Horde/Log Rewrite goes PSR-3

I have rewritten Horde/Log based on the PSR-3 Logging standard published by PHP-FIG.


It had to been done at some point. The current wave of Corona pandemic has cancelled some joyful other activities planned for this weekend and I had been looking into PSR-3 loggers for quite some time. Most importantly, I wanted to do something else which needed a separeate logging facility and I was not ready to invest time into the various pitfalls of the old logger design. Just look at the Logger Factory – it is much too complex. Currently, there is no good balance between having too few logs in general or being flooded with mostly useless details of all the different aspects of horde. Filtering is essential, but the data cannot easily be divided into the contexts that are relevant to different problems and tasks.


My main goal was simple: Consuming code should be able to give the Logger more context about the messages it sends. This can be helpful to sort out what is interesting and what is just distracting noise. For example, a logger-aware library or application may send markers along with the actual message. All messages go to the same logger, but different log handlers may be set up to only care about certain aspects. Want to write all caldav sync errors for a specific user to a separate file? Want to keep a separate log of failed login attempts? Want to forward your time tracking application’s “project closed” log events to an external json-consuming system? Even though the old logger had all the necessary parts, it made these tasks too difficult.

As a product, the new logger is not very interesting outside the Horde context. While it can be used for logging in PSR-3 aware libraries, it still has too many dependencies on other parts of the Horde ecosystem. To reduce this, I may factor out the Constraints log filter into a separate library. The opposite case is more interesting: If PSR-3 replaces tight coupling to a custom logger, projects may use their existing logger. They have one less alien dependency to deal with. This might make some libraries more attractive, like Horde/Activesync or Horde/Imap.

From a code quality perspective, I also wanted to make the code more transparent to readers and tools. The old implementation relied on a __call magic method without really needing it, multiple parts relied on tersely documented array structures. The new implementation passes PHPStan Level 8. Coverage with parameter and return type hints is very high, with native property and return types following where possible. The current implementation is based on version 1.1.4 of the standard. When moving to a PHP 8 minimum requirement, this can be upgraded to the more strictly typed version 3.0 standard.

However, I am still missing unit tests against the new code. As it is substantially different from the H5 implementation, I could not easily adapt the existing test cases. This will require more work.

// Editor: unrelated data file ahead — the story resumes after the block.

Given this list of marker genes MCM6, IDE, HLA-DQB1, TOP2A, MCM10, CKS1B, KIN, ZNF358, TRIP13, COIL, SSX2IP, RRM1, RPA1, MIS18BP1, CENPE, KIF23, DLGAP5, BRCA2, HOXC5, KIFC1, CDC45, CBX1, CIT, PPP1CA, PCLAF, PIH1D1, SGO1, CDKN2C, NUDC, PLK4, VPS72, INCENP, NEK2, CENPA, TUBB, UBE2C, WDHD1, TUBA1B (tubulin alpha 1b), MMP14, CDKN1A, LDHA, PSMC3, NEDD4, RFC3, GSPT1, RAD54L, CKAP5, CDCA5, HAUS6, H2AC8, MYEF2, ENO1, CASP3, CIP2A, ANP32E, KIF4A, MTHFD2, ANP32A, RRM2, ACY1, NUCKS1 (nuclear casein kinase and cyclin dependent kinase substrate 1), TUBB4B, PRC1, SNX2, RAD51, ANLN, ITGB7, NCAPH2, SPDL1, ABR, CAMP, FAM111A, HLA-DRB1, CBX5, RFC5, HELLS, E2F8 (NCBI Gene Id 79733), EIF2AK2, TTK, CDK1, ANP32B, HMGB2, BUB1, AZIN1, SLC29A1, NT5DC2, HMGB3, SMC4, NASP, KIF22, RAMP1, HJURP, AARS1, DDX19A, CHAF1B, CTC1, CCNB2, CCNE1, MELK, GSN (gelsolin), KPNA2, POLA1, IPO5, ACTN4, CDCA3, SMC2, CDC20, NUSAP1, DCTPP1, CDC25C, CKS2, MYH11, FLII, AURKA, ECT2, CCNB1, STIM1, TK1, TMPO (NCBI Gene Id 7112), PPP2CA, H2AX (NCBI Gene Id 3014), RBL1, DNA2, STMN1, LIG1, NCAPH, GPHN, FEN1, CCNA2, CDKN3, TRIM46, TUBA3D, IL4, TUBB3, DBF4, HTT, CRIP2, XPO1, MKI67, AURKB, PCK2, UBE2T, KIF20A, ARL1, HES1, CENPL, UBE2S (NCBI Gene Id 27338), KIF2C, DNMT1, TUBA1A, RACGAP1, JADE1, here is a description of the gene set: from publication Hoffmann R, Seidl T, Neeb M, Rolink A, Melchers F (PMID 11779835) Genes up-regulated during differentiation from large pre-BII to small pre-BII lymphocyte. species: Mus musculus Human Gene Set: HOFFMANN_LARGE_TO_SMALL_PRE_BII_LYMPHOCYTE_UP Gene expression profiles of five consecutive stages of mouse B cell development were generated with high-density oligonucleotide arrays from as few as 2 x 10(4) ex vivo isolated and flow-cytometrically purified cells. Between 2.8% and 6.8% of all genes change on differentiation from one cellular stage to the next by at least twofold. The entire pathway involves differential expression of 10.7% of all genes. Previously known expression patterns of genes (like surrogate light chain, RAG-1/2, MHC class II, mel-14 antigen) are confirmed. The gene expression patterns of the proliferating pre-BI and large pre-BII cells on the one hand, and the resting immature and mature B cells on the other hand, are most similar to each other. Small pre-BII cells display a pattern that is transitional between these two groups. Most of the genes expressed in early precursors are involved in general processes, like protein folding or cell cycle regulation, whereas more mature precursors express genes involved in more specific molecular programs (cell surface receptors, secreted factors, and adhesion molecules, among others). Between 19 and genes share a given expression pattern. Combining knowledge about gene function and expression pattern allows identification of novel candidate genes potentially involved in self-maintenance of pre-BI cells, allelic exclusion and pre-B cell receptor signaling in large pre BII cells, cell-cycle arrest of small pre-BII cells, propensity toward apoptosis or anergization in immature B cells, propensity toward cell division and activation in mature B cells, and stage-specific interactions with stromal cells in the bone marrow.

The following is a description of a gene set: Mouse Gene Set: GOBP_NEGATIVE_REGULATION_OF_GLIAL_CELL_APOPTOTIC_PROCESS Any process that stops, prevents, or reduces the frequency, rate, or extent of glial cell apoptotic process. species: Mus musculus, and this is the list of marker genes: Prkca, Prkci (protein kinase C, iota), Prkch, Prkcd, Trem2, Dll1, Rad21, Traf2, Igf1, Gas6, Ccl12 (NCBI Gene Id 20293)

Also, integration of the new Logger into the core system is a separate task. Old and new logger infrastructure will have to coexist for some time. There is simply too much code that needs to be touched.


The logger is architected as a modular system. The consuming code only has to deal with the Horde\Log\Logger. It implements the Psr\Log\LoggerInterface. The logger can support custom log levels not covered by RFC 5424. Log Levels are implemented as objects with a string name and a criticality number value.

The PSR-3 standard mandates log messages may be strings or any object that can be turned into a string. Internally, we convert them into LogMessage objects containing the string message, a reference to the LogLevel object and a hash of context attributes.

LogFilters are gatekeepers which look into a LogMessage and decide if it may be logged. They can be used as global LogFilters to suppress a log message altogether or as local filters which only affect a certain log handler. The Logger may include many different LogHandlers. These implement the actual processing of logs, writing them to a file, to a local syslog program or sending them over the network. Log messages may further be formatted for different needs. One handler may want to send XML documents to another server, another handler may store plaintext in a structured file. PSR-3 proposes a templating format where the logger can fill placeholders in the message with data from the context array. In Horde/Log, this job is done by a series of LogFormatters. Depending on configuration, a LogHandler can have zero, one or many such LogFormatters. Not all combinations make sense.

PHP 8 readiness

The new code is ready to run on PHP 7.4 and PHP 8. However, the horde/constraint and horde/thrift dependencies have not yet been upgraded for PHP 8, limiting usefulness. This will be done as time permits, with many other topics having higher priority.


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